Now Only A Memory

My dad’s office burned down two months ago. Well, not his entire office, just one building of the three owned by Island Drafting and Technical Institute, a drafting and computer school on Long Island, N.Y.

Luckily, it was only a peripheral building. It wasn’t one of the two primary buildings – “Main” and “Annex” -where classes are taught and where most offices were. It was the admissions building, home to three offices, a photocopier, the office microwave and refrigerator and a storage room that held all of the forms, envelopes and letterhead that anyone would need.

It wasn’t a stand-alone building but part of a small strip of stores that struggled to compete with the larger chains further down Route 110. The TGI Friday in the local mall routinely forced owners to abandon the bar and grill next door to the admissions office. The bar changed hands so frequently that it was simply “the bar” – no one could ever remember its current name.

Next to the bar was Tom Sawyer’s place. He was a barber who actually shared monikers with Mark Twain’s most famous creation. He had been there since the beginning of time. Well, that’s a subjective estimation – he’s been there as long as I’ve been alive. y dad took me there for some of my first haircuts, and I loved to look at the old knickknacks on the wall and listen to the old-fashioned radio in the corner that only seemed to play Glenn iller.

When I was little, and when I still had parents with the power to order me to cut my hair, my dad would take me there on Saturdays for a haircut. Afterward, we’d walk over to the main building and he’d buy me an orange Slice out of the 30-year-old soda dispenser in the little room by the rear student entrance.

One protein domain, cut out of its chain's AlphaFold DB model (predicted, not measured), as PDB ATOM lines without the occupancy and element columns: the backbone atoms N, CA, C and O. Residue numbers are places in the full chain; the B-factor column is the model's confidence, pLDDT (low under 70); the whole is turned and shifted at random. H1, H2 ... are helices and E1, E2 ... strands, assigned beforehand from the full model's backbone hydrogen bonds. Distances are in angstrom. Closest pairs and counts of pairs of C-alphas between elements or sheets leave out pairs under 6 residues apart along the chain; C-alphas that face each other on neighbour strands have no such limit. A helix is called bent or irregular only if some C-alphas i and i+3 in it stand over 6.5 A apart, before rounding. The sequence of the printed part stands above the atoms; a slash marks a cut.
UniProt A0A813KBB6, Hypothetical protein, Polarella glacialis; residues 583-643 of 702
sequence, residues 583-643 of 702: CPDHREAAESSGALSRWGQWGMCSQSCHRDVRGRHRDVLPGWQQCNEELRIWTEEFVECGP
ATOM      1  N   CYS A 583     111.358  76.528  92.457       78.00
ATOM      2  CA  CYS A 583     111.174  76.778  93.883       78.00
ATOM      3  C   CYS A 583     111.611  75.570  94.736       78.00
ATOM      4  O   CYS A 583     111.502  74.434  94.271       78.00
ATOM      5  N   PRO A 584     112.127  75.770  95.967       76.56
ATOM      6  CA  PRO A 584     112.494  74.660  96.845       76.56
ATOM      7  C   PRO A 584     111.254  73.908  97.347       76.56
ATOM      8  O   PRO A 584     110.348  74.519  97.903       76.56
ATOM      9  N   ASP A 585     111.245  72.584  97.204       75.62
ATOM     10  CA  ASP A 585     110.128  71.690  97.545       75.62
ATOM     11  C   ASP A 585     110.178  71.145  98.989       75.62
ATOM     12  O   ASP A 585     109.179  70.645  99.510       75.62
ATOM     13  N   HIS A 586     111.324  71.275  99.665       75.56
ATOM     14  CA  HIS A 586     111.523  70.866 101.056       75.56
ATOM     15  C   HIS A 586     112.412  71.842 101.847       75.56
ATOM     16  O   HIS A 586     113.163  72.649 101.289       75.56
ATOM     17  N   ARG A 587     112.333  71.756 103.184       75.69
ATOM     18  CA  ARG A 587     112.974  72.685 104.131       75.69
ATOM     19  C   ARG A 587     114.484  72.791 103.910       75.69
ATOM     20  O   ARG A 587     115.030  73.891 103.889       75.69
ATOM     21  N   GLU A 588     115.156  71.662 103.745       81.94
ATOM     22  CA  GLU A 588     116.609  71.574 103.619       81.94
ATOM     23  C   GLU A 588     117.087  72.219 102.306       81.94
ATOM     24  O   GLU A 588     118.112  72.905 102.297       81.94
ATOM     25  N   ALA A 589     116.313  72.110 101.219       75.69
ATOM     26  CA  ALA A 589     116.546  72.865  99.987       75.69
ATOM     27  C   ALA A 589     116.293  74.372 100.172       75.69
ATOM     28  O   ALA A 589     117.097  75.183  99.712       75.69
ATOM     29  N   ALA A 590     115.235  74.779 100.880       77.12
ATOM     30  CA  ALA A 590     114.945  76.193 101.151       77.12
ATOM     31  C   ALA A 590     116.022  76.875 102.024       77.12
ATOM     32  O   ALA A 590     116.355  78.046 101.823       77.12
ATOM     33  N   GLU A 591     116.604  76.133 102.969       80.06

Then we’d walk across the alley and into the admissions building. He’d sit me down at the admissions officer’s desk, slide the adding machine in front of me and turn on the small TV that sat on a shelf across from the desk. Normally, the TV was only used for recruitment videos, but Dad would fiddle with the rabbit ears until I shouted my approval at the screen’s reception. It was a lot of effort just to get Bugs Bunny on the screen.

Then he’d go in the back to his office and catch up on his paperwork. I never really knew how long I’d sat there. It could have been for hours. I completely tuned him out. I sipped my Slice, watched Bugs and played with the adding machine. I still remember how fascinated I was to see it print out numbers in black and red ink. I’d generate rolls and rolls of meaningless numbers before Dad came back in to take me home. I pretended I was doing some kind of important accounting job. Before heading out to the car, we’d stop by the photocopier in the back and play games with it. We’d photocopy my hands, and he’d make me laugh by smushing his face against the glass and printing out a paper with my mangled father in black and white. Sometimes we photocopied my butt to show my mom.

I hope she threw those out.

Our little Saturday ritual continued for a few years. In preschool and kindergarten, I’d make little photo frames and pencil holders for him. He placed them prominently on his desk. He occasionally changed the photos in them, but, when I was last in the office four months ago, I noticed that they hadn’t been updated in at least 10 years. I saw pictures of a family I could barely recognize on his desk, sitting in a green felt frame with little red hearts.

I didn’t think much of it while I was there. I didn’t play with adding machines anymore when I went to his office. I played with lap tops. I designed Web sites. I compiled data so he could see how many of his students were getting jobs after graduation. I licked envelopes. I sat next to that TV and talked to the admissions officer.

I was shocked when Mom told me that the admissions office had burned to the ground.

Dad rented the office, so that lessened the blow. The student records were recovered. No one missed class. Dad signed a lease for a new office down the road a few days later.

But something was lost in the fire. My earliest memories of father-son time originated there. I started my first job licking envelopes there. I spent hours cleaning that back storeroom. I learned that my grandmother was dying while standing near the front door.

My father and I chatted on Instant Messenger a few days after the fire, and we talked about it. He said that they were able to recover a lot of stuff, and the insurance was going to cover the rest. However, he said, he lost those photos and frames. He asked me if I could make him another felt-and-cardboard frame.

I can’t replace it. But I’ll think of something.

Days on the Hilltop appears every Tuesday in The Hoya.

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